MVP: In the absence of information, we create stories to explain someone’s behavior, but these stories are often negative and usually wrong.
Pre-pandemic I had been tasked with supporting a new principal. I emailed them multiple times, trying to set up a meeting. After weeks of trying, I reached out to someone else I knew in the building to get word to the principal. The next day the principal emailed me and explained that all of my emails had been going into their junk folder.
We set up a meeting time.
At the appointed time, the principal didn’t show up. This happened several times.
By this time, I had figured out what was going on. For whatever reason, the principal did not want to work with me. I wish they had simply said as much.
After six months of trying, we finally met. The principal began with… can you guess?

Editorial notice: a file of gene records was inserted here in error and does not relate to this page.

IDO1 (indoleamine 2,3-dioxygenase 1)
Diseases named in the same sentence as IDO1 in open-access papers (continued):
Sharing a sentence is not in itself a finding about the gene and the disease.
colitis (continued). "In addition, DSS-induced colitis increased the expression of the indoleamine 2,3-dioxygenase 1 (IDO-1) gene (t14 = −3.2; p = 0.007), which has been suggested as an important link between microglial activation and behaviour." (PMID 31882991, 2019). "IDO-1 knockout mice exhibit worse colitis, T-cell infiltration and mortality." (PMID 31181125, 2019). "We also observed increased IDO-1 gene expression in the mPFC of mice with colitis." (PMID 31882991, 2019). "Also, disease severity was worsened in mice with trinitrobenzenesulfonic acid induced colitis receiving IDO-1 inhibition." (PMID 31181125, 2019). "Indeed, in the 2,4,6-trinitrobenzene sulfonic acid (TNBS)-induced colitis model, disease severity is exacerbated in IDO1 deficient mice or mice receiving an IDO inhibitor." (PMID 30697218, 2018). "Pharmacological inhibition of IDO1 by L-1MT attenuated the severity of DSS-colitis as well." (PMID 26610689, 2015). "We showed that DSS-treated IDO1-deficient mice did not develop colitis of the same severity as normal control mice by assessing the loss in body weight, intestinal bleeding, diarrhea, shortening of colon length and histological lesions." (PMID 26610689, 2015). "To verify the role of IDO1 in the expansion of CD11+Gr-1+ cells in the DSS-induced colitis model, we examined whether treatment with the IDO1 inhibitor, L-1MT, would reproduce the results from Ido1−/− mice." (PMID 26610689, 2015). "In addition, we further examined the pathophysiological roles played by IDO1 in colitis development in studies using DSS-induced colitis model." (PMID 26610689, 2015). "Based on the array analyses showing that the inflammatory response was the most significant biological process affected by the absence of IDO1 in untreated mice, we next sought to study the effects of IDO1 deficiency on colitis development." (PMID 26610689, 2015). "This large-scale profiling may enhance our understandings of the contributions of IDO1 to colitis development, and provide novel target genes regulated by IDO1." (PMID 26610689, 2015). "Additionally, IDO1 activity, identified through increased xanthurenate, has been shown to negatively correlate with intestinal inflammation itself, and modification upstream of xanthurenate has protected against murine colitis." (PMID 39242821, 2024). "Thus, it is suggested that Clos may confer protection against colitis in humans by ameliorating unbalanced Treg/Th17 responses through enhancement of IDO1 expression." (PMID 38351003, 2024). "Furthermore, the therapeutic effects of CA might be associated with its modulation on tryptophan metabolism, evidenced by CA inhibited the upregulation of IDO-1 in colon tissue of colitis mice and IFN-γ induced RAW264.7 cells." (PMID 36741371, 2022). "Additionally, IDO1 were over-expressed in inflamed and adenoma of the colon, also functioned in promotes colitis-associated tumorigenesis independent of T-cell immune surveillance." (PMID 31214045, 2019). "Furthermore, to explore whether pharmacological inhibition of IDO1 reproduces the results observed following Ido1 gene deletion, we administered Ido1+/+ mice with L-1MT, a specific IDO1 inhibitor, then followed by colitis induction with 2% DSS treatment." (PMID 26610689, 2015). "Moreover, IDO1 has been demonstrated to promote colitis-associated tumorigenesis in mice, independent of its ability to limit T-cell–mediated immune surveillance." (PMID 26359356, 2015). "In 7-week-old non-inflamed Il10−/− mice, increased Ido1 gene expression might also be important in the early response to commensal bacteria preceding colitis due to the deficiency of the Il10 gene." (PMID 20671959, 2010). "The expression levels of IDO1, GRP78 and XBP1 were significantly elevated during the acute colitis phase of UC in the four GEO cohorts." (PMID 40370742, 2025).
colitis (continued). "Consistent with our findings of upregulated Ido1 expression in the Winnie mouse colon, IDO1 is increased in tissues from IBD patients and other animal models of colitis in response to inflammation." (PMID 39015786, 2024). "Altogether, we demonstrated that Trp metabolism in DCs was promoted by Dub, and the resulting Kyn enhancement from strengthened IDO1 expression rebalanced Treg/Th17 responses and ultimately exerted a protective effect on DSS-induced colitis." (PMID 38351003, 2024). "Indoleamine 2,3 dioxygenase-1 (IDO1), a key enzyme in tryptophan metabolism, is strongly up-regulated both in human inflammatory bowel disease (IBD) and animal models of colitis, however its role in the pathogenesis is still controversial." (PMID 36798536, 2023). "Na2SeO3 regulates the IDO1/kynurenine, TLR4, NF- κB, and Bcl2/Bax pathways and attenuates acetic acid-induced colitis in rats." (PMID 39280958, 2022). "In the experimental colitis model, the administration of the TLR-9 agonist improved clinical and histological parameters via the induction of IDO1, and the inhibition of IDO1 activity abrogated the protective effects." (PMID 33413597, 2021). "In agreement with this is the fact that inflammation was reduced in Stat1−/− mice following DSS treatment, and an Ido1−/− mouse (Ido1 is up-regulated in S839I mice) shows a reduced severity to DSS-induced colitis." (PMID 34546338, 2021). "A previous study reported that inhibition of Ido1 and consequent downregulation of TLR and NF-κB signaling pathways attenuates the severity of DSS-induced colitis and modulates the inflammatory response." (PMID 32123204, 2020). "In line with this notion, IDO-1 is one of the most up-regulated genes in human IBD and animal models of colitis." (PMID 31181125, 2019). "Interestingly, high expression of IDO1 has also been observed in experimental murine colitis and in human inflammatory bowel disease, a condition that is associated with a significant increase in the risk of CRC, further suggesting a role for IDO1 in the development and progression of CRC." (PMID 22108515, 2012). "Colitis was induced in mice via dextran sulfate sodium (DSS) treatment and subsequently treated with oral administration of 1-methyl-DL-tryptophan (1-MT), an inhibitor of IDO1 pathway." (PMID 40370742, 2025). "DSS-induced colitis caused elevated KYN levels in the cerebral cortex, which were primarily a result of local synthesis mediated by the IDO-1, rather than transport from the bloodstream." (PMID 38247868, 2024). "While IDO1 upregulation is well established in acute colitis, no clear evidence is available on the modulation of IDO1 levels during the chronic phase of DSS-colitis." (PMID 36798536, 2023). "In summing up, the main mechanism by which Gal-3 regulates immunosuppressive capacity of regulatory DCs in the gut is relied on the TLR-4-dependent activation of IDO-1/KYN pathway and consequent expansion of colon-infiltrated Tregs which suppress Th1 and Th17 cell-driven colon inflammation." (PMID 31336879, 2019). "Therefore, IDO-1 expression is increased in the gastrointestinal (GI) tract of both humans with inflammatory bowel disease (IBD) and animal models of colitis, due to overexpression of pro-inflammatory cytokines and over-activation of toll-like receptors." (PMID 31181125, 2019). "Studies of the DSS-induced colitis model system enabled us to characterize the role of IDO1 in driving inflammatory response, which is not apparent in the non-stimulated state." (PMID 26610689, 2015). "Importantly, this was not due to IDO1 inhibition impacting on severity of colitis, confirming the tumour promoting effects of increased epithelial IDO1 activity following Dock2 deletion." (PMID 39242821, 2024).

“Dr. Buskey, it is so good to finally meet you. I have heard so many great things about you from the other principals, and I’m sorry it took so long to get together.”
We went on to have a great meeting and to lay the foundation for working together in the future.
In the absence of knowing why the principal didn’t connect with me, I created a narrative, a reason, that explained the behavior. I just made something up based on my own experiences, perspectives, and insecurities.
Yes, I said insecurities.
When we know why someone is behaving in a specific way, we make up a reason, and in the absence of a strong relationship, the reason is usually negative.
Be aware of this tendency in yourself and others as we work thought the next seven days of M=V/E.
The state has decided that all elementary school teachers must learn a science-based reading technique and structure their lessons and teach in a specific format defined by the program. Let’s be creative and call the program LETTERS.
The training requires teachers to spend 2-3 hours a week outside of the school day. As compensation the state is providing a monthly stipend of $200.
While some teachers are embracing the program, many are not